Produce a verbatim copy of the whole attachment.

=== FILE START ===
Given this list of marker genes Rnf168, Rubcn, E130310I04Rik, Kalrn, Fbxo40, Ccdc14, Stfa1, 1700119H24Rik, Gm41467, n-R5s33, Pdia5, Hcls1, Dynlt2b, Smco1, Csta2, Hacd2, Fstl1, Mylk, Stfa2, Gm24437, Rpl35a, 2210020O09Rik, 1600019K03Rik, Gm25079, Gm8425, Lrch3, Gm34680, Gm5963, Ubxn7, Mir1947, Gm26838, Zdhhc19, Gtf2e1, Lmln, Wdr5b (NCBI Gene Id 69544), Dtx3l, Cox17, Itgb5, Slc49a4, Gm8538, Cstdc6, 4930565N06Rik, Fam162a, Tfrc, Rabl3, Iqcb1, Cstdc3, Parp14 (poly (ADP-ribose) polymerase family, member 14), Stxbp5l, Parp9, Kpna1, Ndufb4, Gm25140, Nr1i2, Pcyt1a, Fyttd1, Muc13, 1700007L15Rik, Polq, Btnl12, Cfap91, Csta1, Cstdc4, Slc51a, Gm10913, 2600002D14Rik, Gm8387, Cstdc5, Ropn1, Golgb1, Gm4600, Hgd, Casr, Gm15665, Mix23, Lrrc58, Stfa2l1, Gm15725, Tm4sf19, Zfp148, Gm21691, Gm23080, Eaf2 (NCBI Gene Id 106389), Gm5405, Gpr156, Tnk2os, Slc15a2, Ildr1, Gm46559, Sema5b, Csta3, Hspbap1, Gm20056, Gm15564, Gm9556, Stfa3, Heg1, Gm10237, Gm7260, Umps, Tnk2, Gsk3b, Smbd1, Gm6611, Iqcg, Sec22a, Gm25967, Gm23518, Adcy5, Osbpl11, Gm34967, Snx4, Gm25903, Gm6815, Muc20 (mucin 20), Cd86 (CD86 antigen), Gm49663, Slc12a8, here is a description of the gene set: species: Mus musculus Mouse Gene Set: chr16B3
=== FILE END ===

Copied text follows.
Given this list of marker genes Rnf168, Rubcn, E130310I04Rik, Kalrn, Fbxo40, Ccdc14, Stfa1, 1700119H24Rik, Gm41467, n-R5s33, Pdia5, Hcls1, Dynlt2b, Smco1, Csta2, Hacd2, Fstl1, Mylk, Stfa2, Gm24437, Rpl35a, 2210020O09Rik, 1600019K03Rik, Gm25079, Gm8425, Lrch3, Gm34680, Gm5963, Ubxn7, Mir1947, Gm26838, Zdhhc19, Gtf2e1, Lmln, Wdr5b (NCBI Gene Id 69544), Dtx3l, Cox17, Itgb5, Slc49a4, Gm8538, Cstdc6, 4930565N06Rik, Fam162a, Tfrc, Rabl3, Iqcb1, Cstdc3, Parp14 (poly (ADP-ribose) polymerase family, member 14), Stxbp5l, Parp9, Kpna1, Ndufb4, Gm25140, Nr1i2, Pcyt1a, Fyttd1, Muc13, 1700007L15Rik, Polq, Btnl12, Cfap91, Csta1, Cstdc4, Slc51a, Gm10913, 2600002D14Rik, Gm8387, Cstdc5, Ropn1, Golgb1, Gm4600, Hgd, Casr, Gm15665, Mix23, Lrrc58, Stfa2l1, Gm15725, Tm4sf19, Zfp148, Gm21691, Gm23080, Eaf2 (NCBI Gene Id 106389), Gm5405, Gpr156, Tnk2os, Slc15a2, Ildr1, Gm46559, Sema5b, Csta3, Hspbap1, Gm20056, Gm15564, Gm9556, Stfa3, Heg1, Gm10237, Gm7260, Umps, Tnk2, Gsk3b, Smbd1, Gm6611, Iqcg, Sec22a, Gm25967, Gm23518, Adcy5, Osbpl11, Gm34967, Snx4, Gm25903, Gm6815, Muc20 (mucin 20), Cd86 (CD86 antigen), Gm49663, Slc12a8, here is a description of the gene set: species: Mus musculus Mouse Gene Set: chr16B3